In this post, I'm introducing a new platform that can transform the way automated tests for web applications are written, run and managed.
If you're a web developer or QA engineer, there are strong chances you write automated tests for your browser based applications. Even if you don't, for any reason, this post may encourage you to begin.
Arguably the best way to test browser based applications is end to end testing (e2e in short) because it encourages simulation of a real user testing your app. It also makes refactoring your application easier because these tests are not tied to the implementation path. You can write end to end tests without looking into the code making them easy to maintain than unit tests.
To successfully test a web app, there are a few tools you may be using currently. Some of them are:
- A testing framework (selenium, cypress or nightwatch)
- An IDE (VS code or IDEA)
- test runner (Mocha or JUnit)
- Assertion library (chaijs)
- Versioning system (git)
- Some tool for keeping track of test runs, storing test results (screenshots, videos and logs).
- Infrastructure to run tests on multiple OS and browsers (browserstack, saucelabs, or own setup)
In addition to these, you've to be good in a programming language such as
python to be able to write tests for complex parts of your web app.
Wouldn't it be great if I tell you there is something that packs all these things in just a single platform and is accessible right from a web browser?
Zylitics is a new testing platform that contains every tool required to successfully test web applications. It frees you from thinking in terms of drivers, frameworks, infrastructure or anything else that consumes time to manage and maintain.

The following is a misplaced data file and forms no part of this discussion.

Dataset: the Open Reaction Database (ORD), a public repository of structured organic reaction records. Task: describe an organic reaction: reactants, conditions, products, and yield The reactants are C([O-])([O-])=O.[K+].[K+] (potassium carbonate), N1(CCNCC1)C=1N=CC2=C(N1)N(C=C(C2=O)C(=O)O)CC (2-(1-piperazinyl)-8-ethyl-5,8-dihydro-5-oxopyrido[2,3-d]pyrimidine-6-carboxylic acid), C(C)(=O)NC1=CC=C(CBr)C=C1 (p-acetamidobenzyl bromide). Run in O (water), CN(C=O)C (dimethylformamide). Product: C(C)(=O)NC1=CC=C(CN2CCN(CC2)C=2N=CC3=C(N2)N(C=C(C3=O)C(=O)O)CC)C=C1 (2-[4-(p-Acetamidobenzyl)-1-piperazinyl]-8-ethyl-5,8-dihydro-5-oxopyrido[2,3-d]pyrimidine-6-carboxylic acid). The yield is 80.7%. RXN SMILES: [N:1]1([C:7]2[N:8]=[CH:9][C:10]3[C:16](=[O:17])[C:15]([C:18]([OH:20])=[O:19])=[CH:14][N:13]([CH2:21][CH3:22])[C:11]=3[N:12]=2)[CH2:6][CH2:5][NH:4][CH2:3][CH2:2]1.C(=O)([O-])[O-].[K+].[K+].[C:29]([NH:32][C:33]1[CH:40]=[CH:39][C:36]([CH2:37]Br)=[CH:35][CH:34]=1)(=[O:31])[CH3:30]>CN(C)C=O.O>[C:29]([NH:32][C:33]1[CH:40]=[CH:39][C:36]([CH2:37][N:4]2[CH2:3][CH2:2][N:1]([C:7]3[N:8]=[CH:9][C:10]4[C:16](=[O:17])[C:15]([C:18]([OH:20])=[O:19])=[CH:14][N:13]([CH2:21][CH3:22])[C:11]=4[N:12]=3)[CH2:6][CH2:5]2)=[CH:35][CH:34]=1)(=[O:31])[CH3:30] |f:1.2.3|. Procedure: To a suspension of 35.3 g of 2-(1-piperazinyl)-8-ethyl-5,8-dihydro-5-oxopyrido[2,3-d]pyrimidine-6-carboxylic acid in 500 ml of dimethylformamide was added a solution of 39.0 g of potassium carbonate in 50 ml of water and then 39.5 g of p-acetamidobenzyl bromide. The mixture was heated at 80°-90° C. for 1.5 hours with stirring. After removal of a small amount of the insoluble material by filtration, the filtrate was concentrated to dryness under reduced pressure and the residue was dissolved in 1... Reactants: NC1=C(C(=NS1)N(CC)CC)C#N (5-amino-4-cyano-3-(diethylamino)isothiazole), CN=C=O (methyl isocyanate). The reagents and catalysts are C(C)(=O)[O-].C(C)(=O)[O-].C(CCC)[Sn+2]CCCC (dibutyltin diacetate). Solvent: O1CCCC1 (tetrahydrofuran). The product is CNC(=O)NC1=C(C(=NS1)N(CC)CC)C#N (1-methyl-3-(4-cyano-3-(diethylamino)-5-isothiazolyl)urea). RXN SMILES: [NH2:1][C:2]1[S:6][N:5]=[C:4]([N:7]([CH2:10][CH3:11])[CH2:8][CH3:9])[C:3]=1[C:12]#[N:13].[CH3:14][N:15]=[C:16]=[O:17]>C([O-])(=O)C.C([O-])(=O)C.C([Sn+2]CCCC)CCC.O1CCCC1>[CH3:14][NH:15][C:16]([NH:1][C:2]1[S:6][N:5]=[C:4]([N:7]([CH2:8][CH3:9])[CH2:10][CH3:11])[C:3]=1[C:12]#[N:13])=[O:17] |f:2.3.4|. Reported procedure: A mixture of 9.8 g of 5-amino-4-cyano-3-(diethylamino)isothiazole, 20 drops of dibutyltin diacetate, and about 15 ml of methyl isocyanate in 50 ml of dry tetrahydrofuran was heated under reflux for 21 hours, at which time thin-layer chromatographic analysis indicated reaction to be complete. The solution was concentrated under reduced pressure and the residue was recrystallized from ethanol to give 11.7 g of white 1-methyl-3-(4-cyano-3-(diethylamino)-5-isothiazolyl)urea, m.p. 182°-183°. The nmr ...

Zylitics manages everything else so that you can just focus on writing tests. To get started with Zylitics, all you've to do is to open a browser and begin writing tests. Following are some of the most important features and tools Zylitics provide:
A new programming language called
ZWL: ZWL is created to let devs/QA write complex tests in easy declarative steps. I wanted to make it easier than ever for people with less programming experience to be able to write tests comfortably. ZWL is dead easy to learn, understand and write. There are no new syntaxes. It is declarative and contains hundreds of built-in functions to make automation easiest. It abstracts away complexities, waits automatically and handles edge cases. Here is an overview of ZWL
- A desktop like IDE: Zylitics IDE allows you to write, run and debug tests. Tests can be run on multiple OS and browser combination. Test results are immediately accessible. Live preview and real time output are automatically relayed while tests are running. Here is how it looks: Read more about Zylitics IDE
- A managed infrastructure: Zylitics allows tests to run on various OS and browser combinations. Several old browser versions are always maintained. All tests run on remote VMs that are quickly provisioned. When developing on IDE, remote VMs are provisioned under 10 seconds.